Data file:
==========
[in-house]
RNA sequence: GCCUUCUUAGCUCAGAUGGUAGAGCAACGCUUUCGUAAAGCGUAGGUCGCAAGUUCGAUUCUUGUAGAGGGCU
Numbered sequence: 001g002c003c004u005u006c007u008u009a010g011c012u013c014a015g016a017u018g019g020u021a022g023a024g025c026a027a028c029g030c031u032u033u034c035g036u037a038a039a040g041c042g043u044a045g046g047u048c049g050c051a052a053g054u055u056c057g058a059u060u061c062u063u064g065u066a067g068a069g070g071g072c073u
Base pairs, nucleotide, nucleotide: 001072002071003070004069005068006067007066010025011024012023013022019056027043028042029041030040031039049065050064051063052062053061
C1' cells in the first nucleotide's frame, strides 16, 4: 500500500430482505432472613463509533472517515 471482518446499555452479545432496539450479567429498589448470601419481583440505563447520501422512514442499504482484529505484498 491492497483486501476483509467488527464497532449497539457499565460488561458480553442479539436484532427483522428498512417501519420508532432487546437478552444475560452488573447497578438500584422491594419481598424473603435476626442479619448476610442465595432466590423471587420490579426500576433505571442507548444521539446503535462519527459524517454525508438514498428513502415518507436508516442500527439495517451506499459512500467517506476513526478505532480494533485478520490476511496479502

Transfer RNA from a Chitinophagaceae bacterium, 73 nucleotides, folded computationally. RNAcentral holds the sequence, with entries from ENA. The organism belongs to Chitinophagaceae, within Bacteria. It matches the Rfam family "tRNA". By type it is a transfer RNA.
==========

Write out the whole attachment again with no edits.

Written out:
[in-house]
RNA sequence: GCCUUCUUAGCUCAGAUGGUAGAGCAACGCUUUCGUAAAGCGUAGGUCGCAAGUUCGAUUCUUGUAGAGGGCU
Numbered sequence: 001g002c003c004u005u006c007u008u009a010g011c012u013c014a015g016a017u018g019g020u021a022g023a024g025c026a027a028c029g030c031u032u033u034c035g036u037a038a039a040g041c042g043u044a045g046g047u048c049g050c051a052a053g054u055u056c057g058a059u060u061c062u063u064g065u066a067g068a069g070g071g072c073u
Base pairs, nucleotide, nucleotide: 001072002071003070004069005068006067007066010025011024012023013022019056027043028042029041030040031039049065050064051063052062053061
C1' cells in the first nucleotide's frame, strides 16, 4: 500500500430482505432472613463509533472517515 471482518446499555452479545432496539450479567429498589448470601419481583440505563447520501422512514442499504482484529505484498 491492497483486501476483509467488527464497532449497539457499565460488561458480553442479539436484532427483522428498512417501519420508532432487546437478552444475560452488573447497578438500584422491594419481598424473603435476626442479619448476610442465595432466590423471587420490579426500576433505571442507548444521539446503535462519527459524517454525508438514498428513502415518507436508516442500527439495517451506499459512500467517506476513526478505532480494533485478520490476511496479502

Transfer RNA from a Chitinophagaceae bacterium, 73 nucleotides, folded computationally. RNAcentral holds the sequence, with entries from ENA. The organism belongs to Chitinophagaceae, within Bacteria. It matches the Rfam family "tRNA". By type it is a transfer RNA.